Is It Time to Invest in an EV Charger?

March 23, 2023
Three shop owners tell why they added electric vehicle charging stations to their shops.

About two years ago, Matt Lofton began to think about adding an electric vehicle (EV) charging station at his auto shop in Roxboro, N.C. 

Although Strut Daddy’s Complete Car Care is in a rural community, Lofton set a goal of servicing more EVs and hybrids in the near future. So, this past October, he invested about $1,000 to install a Level 2 charger, the middle tier of devices in terms of cost, charging speed and power consumption.   

“This isn’t a huge EV market at the moment, but it’s also not uncommon to see one anymore,” he says. “Things are changing, and I feel like the handwriting is on the wall. Having it just opens the door to customers feeling like they can trust us to fix an EV.”  

As the number of non-gasoline vehicles increases in the United States, auto shops across the country have made a similar decision. However, other owners have determined there aren’t yet enough pros—and too many cons—to justify the expense of a charging station.  

Gas-powered vehicles still make up roughly 98% to 99% of vehicles on American roadways, but the EV share of total new car sales jumped sharply between 2020 and 2022. Now at about 5%, that figure could increase to 25% to 30% percent by 2030 and 40% to 45% by 2035, according to estimates from IHS Markit, an international information services provider. 

For auto shops in metro markets, near highways or in green-leaning communities, the question of adding a charging station can be simpler.  

Breaking Down the Cost-Risk Analysis 

Costs for EV chargers are in the $1,000 to $2,600 range per port and in some states and tax savings for adding chargers can greatly reduce or even virtually eliminate the expense. Arizona had a $1,500 per-port rebate for Level 2 chargers in 2022, for example, while in Texas, Austin Energy will cover 50% of the cost for commercial customers.  

Some business owners feel having a charger is a good advertisement for potential customers; others consider the investment more about service. Seth Thorson, owner of four Eurotech Auto Service shops in Minnesota, has had an EV station at one of his locations since 2014 and plans to have two at each in the near future.  

Eurotech Auto not only maintains and repairs EVs but uses them for its shuttle vehicles, a cost-saver over gasoline models. Thorson also has five EVs in his family. 

“Generally, I think you need to deliver a car back with at least as much of a charge as it came in with,” he says. “In fact, the customer may even be relying on that to get back home.” Additionally, technicians can help customers determine if an at-home charger isn’t working or – if a vehicle also won’t charge at the shop–the problem is with the car.  

Lofton agrees that customer benefits outweigh the relatively minimal financial risk. “If you do repairs on a gas-powered vehicle and need to test it, you take it to a gas station and fill it up if you have to,” he noted. “Same with an EV with a low battery: you want to be able to charge it before testing it out. It’s also good service to return a car fully charged.”   

There can still be a few downsides, however.  

Charging stations can take up a full parking space, not an insignificant problem for businesses with already-crowded lots. If a shop likely won’t see many EVs soon—often a reality given the longer lifespan of many gas-powered vehicles today—the investment may not yet make sense.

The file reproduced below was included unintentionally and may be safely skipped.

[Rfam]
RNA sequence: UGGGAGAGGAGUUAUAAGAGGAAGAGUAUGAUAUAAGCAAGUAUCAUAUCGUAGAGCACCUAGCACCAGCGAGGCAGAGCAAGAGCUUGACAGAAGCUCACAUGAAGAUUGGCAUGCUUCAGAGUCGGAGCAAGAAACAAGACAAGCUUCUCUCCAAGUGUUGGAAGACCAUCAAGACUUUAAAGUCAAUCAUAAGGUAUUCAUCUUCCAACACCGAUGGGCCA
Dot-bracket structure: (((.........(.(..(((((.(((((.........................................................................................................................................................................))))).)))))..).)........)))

And even for businesses that do plan to venture into EV repairs, more pressing needs such as specialized training and equipment may take precedence.  

Shops that do add EV chargers almost universally opt for Level 2 devices, which normally operate on a dedicated 240-volt circuit. While achieving a full charge could take four or more hours, the chargers are effective for topping off an EV with a low battery. Per-month costs, which vary based on usage, don’t tend to climb very high.   

Level 1 chargers, which typically plug into a common 120-volt household outlet, are much slower and often used for plug-in hybrids with a backup gasoline engine. Level 3 superchargers, meanwhile, are up to 15 times faster than Level 2 chargers but can cost tens or even hundreds of thousands of dollars, require a 480-volt electrical source and eat up a lot of power.   

‘It’s a Hot Topic’ 

For shop operators who drive EV vehicles, part of having a charging port is personal convenience. Jay Huh, owner of Carmedix in Durham, N.C., has bought three Teslas to date, part of a recent surge of EV purchases in the technology-rich Raleigh-Durham area.    

Huh installed a charging station at Carmedix two years ago, initially mainly so he could power his cars. But last year, the business began aggressively marketing its EV services, launching a direct mail campaign and creating a YouTube video that racked up 10,000 views in four days. 

“There’s definitely a demand for EV shops that’s growing, and that’s true here where my shop is,” Huh says. “It’s a hot topic, so to me having the charger is an important part of expanding this part of our business.”    

At Strut Daddy’s, the new EV charger is a wall-mounted unit inside one of the business’ bay doors, with a cord that stretches outside. It doesn’t take up much space, but it already has become a conversation piece.   

“We have no regrets,” Lofton says. “It’s still an emerging technology and we even might be three to five years away from serving a large number of EVs. But when it happens, we’re going to be ready.” 

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